All of these things, there's no baseline, so we don't know to what degree they're measurement versus manipulation.Turns out there is more.
If people are deciding what books to read based on a momentum within the recommendation engine that isn't going back to a virgin population, that hasn't been manipulated, then the whole thing is spun out of control and doesn't mean anything anymore. It's not so much a rise of evil as a rise of nonsense. It's a mass incompetence, as opposed to Skynet from the Terminator movies. That's what this type of AI turns into."Mass incompetence." Hmmm ... it feels like it has already arrived.
The way big data/algorithmic world then works has tremendous economic consequences. Like this one about the automatic translators and voice recognition. Think Siri, for instance. The more people use it, the better Siri gets, right?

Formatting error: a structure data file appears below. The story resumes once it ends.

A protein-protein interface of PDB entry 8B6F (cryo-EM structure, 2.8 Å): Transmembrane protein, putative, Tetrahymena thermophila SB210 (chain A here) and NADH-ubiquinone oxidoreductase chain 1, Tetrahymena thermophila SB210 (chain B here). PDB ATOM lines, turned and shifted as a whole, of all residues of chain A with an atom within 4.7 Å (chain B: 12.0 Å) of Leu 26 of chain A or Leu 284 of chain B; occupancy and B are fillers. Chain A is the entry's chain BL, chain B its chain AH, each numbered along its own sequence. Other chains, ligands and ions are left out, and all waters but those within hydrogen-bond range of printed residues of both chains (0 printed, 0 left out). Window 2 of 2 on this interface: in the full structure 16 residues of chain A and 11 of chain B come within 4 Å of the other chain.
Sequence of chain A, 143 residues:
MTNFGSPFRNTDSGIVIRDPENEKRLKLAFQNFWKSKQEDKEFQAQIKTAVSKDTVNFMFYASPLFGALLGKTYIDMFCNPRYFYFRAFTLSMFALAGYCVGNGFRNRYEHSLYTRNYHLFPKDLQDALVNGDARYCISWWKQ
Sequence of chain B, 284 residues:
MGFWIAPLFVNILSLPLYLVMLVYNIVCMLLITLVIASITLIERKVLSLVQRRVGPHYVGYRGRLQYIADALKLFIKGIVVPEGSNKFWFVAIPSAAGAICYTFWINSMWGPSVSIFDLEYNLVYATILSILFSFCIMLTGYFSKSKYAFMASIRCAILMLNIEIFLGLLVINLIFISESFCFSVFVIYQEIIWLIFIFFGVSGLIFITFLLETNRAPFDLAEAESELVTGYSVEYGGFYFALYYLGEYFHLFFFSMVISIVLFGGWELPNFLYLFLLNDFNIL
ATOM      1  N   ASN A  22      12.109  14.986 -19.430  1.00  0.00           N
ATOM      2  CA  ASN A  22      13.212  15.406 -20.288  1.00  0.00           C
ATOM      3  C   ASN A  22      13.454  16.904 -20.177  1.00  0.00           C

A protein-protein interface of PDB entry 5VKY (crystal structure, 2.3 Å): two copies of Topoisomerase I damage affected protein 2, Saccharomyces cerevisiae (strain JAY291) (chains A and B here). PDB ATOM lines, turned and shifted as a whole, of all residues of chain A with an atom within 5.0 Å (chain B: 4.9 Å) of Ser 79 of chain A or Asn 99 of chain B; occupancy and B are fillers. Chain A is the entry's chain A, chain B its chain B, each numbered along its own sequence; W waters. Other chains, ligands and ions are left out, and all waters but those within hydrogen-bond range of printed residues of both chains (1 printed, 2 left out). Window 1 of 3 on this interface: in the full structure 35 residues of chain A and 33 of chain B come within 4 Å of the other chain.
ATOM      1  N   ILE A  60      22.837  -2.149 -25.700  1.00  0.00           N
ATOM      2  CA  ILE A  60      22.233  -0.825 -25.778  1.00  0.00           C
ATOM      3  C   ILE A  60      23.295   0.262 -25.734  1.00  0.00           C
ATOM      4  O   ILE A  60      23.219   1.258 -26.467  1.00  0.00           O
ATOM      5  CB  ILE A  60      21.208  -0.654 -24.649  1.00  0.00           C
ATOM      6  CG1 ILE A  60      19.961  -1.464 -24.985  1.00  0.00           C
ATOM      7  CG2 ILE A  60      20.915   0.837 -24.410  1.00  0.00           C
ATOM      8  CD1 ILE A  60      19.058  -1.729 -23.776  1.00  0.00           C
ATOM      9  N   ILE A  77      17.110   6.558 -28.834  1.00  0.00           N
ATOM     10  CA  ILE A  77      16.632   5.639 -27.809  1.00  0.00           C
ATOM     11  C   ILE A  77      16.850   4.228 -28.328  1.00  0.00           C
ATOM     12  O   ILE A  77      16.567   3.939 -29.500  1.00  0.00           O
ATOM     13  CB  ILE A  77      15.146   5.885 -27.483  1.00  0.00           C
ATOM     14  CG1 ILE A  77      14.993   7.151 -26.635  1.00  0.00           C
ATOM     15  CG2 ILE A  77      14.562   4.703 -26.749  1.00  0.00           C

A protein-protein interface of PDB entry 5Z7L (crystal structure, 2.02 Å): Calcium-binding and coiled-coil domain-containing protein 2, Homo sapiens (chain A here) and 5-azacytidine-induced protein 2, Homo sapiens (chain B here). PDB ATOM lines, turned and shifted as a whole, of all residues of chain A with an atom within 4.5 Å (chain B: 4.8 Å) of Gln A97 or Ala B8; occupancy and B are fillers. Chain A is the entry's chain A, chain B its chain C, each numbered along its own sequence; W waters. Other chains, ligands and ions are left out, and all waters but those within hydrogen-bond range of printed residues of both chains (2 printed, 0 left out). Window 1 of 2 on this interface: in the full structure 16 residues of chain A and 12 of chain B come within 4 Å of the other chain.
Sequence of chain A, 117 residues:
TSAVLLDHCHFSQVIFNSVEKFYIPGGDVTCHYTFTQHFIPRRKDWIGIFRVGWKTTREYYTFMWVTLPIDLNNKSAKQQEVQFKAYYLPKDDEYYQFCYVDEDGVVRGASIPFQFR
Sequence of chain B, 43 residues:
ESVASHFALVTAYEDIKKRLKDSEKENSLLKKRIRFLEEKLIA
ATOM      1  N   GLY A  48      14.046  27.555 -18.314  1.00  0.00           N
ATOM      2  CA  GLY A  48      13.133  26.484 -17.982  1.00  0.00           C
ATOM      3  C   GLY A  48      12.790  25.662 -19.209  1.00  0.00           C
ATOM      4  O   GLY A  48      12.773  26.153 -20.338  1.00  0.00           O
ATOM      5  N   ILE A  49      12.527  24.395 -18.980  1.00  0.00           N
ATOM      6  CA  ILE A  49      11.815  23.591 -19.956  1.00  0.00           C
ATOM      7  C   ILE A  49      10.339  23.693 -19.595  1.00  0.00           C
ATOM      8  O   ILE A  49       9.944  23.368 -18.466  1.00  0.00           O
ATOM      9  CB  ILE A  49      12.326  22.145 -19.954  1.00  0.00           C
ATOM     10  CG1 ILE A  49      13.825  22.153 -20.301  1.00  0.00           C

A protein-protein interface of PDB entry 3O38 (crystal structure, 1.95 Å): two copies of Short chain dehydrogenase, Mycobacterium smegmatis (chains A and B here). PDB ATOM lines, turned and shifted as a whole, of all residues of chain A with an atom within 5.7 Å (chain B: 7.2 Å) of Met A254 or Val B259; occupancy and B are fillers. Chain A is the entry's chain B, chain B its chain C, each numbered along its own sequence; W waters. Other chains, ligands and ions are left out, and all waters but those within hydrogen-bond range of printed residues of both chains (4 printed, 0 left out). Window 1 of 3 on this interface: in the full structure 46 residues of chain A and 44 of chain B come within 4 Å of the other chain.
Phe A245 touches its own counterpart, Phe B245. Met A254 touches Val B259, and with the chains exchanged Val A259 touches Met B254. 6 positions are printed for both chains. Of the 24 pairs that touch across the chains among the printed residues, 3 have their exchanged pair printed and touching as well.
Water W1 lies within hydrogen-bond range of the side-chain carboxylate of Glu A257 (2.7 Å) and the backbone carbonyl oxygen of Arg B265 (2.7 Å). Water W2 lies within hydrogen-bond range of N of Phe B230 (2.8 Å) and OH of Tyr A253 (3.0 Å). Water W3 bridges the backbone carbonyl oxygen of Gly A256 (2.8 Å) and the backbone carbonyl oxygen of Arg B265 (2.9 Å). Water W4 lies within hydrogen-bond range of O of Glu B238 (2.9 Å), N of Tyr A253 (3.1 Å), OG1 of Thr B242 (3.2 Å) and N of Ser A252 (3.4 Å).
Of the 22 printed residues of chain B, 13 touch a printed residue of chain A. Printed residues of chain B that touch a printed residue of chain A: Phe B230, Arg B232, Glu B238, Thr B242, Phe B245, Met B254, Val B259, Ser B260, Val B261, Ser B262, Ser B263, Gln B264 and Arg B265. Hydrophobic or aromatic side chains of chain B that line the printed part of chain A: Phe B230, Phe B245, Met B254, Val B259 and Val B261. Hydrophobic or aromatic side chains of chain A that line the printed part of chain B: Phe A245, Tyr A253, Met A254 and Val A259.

The thing that we have to notice though is that, because of the mythology about AI, the services are presented as though they are these mystical, magical personas. IBM makes a dramatic case that they've created this entity that they call different things at different times—Deep Blue and so forth. The consumer tech companies, we tend to put a face in front of them, like a Cortana or a Siri. The problem with that is that these are not freestanding services.Why is this an economic issue?
... What this is, is behind the curtain, is literally millions of human translators who have to provide the examples. The thing is, they didn't just provide one corpus once way back. Instead, they're providing a new corpus every day, because the world of references, current events, and slang does change every day. We have to go and scrape examples from literally millions of translators, unbeknownst to them, every single day, to help keep those services working.